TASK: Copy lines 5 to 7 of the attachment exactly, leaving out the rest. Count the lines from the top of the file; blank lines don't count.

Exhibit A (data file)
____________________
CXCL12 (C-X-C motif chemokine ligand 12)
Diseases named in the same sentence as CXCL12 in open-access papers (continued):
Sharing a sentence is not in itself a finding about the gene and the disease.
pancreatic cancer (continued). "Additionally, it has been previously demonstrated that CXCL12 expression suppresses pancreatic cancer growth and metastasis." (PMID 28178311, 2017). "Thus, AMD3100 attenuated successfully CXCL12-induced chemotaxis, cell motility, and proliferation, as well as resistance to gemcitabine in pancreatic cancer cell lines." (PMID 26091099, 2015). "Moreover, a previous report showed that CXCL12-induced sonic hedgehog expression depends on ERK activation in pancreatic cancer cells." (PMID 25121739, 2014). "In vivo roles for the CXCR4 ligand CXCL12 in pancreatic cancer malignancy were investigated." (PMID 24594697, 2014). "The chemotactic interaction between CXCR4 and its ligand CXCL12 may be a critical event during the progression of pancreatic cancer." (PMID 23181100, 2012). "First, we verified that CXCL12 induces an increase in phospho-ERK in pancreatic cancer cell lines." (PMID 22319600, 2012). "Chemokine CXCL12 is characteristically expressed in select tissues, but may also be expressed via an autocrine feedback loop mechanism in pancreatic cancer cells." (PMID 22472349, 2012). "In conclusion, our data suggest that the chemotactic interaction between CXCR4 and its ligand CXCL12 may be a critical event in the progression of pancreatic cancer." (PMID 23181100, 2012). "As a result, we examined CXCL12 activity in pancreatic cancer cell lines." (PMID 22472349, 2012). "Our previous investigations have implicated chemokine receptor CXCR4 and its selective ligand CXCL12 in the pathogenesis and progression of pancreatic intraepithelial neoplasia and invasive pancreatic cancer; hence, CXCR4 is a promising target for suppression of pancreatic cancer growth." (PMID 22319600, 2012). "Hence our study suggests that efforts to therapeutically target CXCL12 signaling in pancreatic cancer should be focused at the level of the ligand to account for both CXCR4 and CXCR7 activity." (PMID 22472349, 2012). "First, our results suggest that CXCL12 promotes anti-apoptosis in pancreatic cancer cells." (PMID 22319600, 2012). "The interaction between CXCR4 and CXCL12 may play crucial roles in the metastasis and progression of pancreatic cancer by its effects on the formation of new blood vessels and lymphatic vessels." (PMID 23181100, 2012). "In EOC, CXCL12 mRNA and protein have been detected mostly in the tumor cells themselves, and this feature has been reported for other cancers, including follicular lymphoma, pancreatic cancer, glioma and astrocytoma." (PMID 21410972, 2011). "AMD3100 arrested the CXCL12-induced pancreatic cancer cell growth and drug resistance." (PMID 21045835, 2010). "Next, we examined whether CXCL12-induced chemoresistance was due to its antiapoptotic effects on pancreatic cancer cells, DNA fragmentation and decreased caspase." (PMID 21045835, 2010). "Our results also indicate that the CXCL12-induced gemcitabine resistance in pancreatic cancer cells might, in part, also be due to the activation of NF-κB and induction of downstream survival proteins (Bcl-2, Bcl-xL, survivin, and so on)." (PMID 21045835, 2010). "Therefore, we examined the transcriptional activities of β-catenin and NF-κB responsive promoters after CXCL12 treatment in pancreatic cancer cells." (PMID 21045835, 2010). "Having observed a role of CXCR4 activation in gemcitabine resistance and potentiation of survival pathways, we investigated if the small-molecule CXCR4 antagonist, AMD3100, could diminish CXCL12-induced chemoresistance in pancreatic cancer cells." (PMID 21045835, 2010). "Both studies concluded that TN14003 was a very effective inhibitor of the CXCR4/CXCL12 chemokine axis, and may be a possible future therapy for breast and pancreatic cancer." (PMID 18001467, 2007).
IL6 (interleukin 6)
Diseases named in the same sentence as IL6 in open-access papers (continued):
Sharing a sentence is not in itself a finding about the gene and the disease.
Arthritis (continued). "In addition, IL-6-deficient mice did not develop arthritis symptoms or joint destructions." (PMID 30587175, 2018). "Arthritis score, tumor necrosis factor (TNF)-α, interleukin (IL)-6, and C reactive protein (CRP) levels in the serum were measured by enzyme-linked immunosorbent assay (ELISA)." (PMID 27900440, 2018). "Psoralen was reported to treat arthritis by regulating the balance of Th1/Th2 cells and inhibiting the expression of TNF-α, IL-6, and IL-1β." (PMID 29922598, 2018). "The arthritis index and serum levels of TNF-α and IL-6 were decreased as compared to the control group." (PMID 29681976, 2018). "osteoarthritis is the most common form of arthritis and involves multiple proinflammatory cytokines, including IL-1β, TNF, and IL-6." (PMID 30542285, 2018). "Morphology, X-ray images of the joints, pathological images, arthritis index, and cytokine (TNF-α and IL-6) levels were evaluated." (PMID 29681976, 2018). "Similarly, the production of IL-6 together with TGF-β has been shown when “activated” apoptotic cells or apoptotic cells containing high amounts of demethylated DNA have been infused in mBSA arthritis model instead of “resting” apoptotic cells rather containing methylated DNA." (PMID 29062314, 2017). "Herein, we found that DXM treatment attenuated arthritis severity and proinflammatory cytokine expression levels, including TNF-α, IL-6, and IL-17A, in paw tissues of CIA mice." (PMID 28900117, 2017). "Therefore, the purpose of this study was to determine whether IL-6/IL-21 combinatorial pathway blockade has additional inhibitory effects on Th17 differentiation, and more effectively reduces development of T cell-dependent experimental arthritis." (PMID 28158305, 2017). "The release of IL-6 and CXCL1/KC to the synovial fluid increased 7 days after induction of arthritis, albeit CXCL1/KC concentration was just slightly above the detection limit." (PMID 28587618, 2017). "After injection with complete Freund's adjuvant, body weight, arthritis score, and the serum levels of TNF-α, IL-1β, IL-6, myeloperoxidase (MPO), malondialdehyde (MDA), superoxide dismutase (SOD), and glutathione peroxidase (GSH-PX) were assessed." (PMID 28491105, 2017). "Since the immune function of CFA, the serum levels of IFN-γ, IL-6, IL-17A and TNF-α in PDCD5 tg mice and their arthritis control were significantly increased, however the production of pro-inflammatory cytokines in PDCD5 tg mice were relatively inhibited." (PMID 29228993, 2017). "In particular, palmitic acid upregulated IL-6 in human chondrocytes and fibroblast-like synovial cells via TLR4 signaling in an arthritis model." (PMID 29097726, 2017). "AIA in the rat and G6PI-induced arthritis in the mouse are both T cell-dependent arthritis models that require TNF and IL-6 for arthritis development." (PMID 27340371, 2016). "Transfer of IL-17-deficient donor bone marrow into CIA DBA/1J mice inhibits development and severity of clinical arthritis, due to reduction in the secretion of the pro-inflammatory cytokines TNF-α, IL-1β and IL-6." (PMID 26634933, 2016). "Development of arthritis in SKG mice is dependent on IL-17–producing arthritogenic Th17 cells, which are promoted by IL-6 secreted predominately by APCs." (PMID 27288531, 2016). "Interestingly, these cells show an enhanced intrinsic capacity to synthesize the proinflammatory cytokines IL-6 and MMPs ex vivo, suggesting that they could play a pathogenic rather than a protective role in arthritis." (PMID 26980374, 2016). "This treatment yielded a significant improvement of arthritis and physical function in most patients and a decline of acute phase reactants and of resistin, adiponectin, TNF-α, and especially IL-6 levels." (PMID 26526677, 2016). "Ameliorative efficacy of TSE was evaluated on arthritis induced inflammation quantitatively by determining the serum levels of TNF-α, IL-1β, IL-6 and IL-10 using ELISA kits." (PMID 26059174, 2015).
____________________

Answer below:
IL6 (interleukin 6)
Diseases named in the same sentence as IL6 in open-access papers (continued):
Sharing a sentence is not in itself a finding about the gene and the disease.